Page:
The Information Commissioner provides a useful leaflet which explains how to request changes to your credit reference file. The easy to read leaflet includes examples of letters and details of various actions you may take to amend a file. You can obtain a copy of the free leaflet by writing to:
Information is also available at http://ico.gov.uk/
Should you wish to obtain a copy of the personal data we hold on you please write to the Compliance Department, Pay4Later Limited, Exchequer Court, 33 St Mary Axe, London, EC3A 8AG, enclosing payment of £10 for our administration costs. As soon as we are satisfied as to your identity we will send you, within 40 days, a copy of all the data we hold concerning you. Please contact us at the same address if you have any reason to believe the data we hold on you is inaccurate.
Like many websites, when you visit our website we issue a 'cookie' or unique code that allows us to identify your computer. We use the cookie to record where applicable, the website that referred you to our site and to note the different areas of our website recently accessed through your computer - it is only used in relation to our website and not in relation to any other websites you may visit. We may use the information collected in this way to tell you about services or products which might be of interest to you when you make further visits to this website.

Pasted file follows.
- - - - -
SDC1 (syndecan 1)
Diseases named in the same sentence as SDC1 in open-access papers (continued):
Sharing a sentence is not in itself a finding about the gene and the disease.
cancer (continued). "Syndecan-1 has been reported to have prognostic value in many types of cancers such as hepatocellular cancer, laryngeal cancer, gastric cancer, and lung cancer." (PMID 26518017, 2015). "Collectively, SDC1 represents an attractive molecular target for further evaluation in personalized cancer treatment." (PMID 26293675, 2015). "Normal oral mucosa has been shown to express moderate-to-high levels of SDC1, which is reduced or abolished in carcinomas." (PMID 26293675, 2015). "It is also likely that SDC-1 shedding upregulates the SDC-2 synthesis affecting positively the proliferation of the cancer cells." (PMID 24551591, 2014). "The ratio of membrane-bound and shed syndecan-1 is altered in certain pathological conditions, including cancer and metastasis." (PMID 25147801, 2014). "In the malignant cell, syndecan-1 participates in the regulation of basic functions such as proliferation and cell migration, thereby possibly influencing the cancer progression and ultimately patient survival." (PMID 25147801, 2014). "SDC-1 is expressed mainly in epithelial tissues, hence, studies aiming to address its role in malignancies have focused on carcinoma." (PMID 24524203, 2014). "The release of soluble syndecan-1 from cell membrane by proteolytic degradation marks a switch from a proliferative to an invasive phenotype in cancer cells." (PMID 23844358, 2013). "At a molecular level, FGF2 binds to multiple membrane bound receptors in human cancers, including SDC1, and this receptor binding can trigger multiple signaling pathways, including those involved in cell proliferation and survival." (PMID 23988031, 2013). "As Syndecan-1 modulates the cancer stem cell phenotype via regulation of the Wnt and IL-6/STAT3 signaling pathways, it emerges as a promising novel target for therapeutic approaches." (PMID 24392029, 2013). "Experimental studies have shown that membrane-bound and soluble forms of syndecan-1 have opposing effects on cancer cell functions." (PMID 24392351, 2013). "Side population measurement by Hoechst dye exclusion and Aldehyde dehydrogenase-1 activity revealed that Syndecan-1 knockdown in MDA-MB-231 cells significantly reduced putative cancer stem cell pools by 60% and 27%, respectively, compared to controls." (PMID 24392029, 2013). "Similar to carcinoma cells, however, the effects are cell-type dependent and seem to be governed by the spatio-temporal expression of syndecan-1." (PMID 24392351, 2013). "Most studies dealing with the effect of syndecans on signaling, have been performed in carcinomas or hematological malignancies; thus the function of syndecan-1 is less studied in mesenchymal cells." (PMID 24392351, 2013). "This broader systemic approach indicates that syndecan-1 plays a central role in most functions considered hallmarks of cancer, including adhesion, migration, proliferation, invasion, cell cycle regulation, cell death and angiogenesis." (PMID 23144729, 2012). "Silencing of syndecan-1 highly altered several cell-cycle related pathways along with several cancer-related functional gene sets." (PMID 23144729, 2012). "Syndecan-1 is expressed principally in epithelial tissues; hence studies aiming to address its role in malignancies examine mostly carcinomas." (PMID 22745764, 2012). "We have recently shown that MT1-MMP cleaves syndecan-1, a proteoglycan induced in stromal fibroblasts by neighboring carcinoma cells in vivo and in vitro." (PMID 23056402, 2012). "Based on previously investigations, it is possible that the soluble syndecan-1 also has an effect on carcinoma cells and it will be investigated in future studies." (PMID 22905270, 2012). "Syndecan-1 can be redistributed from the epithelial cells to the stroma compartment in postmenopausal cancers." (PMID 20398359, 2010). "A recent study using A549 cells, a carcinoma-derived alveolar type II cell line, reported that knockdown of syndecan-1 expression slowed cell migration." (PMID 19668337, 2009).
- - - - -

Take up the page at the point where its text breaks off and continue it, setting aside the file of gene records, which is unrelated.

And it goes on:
Pay4Later shall collect and process all personal data in respect of its data subjects in line with the following data protection principles:
Pay4Later shall implement technical and organisational measures to protect personal data against accidental or unlawful destruction, or accidental loss or alteration, and unauthorised disclosure or access (in particular where the process involves transmission of personal data over a network) and against all other unlawful forms of processing.
Pay4Later shall ensure a level of security appropriate to the risk represented by the process and nature of their personal data to be protected, having all due regard to the state of the art and costs measures.
Databases which contain sensitive personal data shall be protected by fire walls and access passwords.